Around this time last year, it was readily apparent that an acute bout of yuan weakness had effectively offset US tariffs, in some cases before they were even implemented. Now, we’re back in the same situation, asking ourselves how far the yuan needs to fall in order to preempt the next prospective round of duties from “Tariff Man”. BofA has done that math.

“The far right column shows the actual USD/CNY rate relative to the implied level of USD/CNY required to offset tariffs”, the bank writes, describing the table below which appears in a Tuesday note.


“What is interesting is that the actual rate of CNY in markets was weaker (above 6.8) than that required to offset the tariffs until May this year when Trump raised tariffs to 25% on USD200bn of Chinese goods, which implied a USD/CNY7.00 required to offset the tariffs”, the bank’s Asia FX team goes on to say.

In other words, China held back during the May escalation in hopes that things would calm down. But, last week’s threat was the straw that broke the camel’s back.

“The latest September 1st tariff announced ratcheted this implied rate to 7.34 and may have tipped the balance for Chinese policy makers to sanction a move above 7.00”, BofA says.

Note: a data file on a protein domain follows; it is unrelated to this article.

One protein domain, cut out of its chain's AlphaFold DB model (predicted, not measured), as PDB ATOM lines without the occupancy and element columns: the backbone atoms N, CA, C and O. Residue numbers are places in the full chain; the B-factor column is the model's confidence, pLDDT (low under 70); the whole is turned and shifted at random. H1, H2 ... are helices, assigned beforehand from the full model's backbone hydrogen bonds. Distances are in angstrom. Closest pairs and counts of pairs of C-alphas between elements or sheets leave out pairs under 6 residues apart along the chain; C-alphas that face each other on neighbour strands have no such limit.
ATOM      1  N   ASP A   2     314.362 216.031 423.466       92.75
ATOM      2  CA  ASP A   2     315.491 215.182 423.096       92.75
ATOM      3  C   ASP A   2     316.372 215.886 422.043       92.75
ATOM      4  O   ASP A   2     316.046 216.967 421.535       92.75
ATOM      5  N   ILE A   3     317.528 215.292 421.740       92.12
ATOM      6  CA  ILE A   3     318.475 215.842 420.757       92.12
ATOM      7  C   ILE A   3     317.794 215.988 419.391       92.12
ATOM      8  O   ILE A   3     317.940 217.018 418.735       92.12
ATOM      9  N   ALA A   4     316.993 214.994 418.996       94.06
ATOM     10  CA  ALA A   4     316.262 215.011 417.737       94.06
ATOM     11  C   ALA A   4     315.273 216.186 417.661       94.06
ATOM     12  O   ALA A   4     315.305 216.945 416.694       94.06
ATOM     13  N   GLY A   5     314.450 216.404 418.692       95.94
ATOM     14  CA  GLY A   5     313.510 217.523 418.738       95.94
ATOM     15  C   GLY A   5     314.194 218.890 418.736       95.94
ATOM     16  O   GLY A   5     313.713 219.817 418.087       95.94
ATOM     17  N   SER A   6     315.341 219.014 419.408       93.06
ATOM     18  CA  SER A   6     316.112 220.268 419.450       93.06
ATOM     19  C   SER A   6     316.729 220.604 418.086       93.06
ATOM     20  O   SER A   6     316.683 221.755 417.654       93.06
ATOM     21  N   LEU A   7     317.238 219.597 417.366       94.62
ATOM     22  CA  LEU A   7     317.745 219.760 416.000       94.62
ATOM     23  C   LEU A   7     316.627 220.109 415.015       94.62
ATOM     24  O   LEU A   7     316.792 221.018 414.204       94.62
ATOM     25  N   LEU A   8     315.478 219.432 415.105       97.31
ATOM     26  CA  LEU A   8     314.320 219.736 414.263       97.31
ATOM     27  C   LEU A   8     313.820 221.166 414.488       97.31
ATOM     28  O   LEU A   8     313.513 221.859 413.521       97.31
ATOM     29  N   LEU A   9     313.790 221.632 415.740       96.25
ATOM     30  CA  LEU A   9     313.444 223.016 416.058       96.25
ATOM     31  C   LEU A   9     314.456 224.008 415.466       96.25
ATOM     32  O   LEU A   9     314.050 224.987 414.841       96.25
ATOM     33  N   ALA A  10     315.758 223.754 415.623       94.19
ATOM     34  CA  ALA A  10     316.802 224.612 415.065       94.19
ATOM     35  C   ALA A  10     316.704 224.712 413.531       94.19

The two simple takeaways from the table above are that if Trump goes ahead with a 10% tariff on the remaining $300 billion in Chinese imports on September 1, the yuan needs to fall to 7.34 to offset those levies.

If Trump goes “all-in” and slaps 25% levies on those goods, the yuan needs to drop all the way to 7.87. If Monday was any indication, markets will be in for a world of hurt if Beijing countenances that kind of shock devaluation.

Oh, and don’t forget that last week, Trump casually suggested that 25% is not, in fact, “all-in”. Apparently, he’s at least considered going even further than that. One shudders to think what that would entail.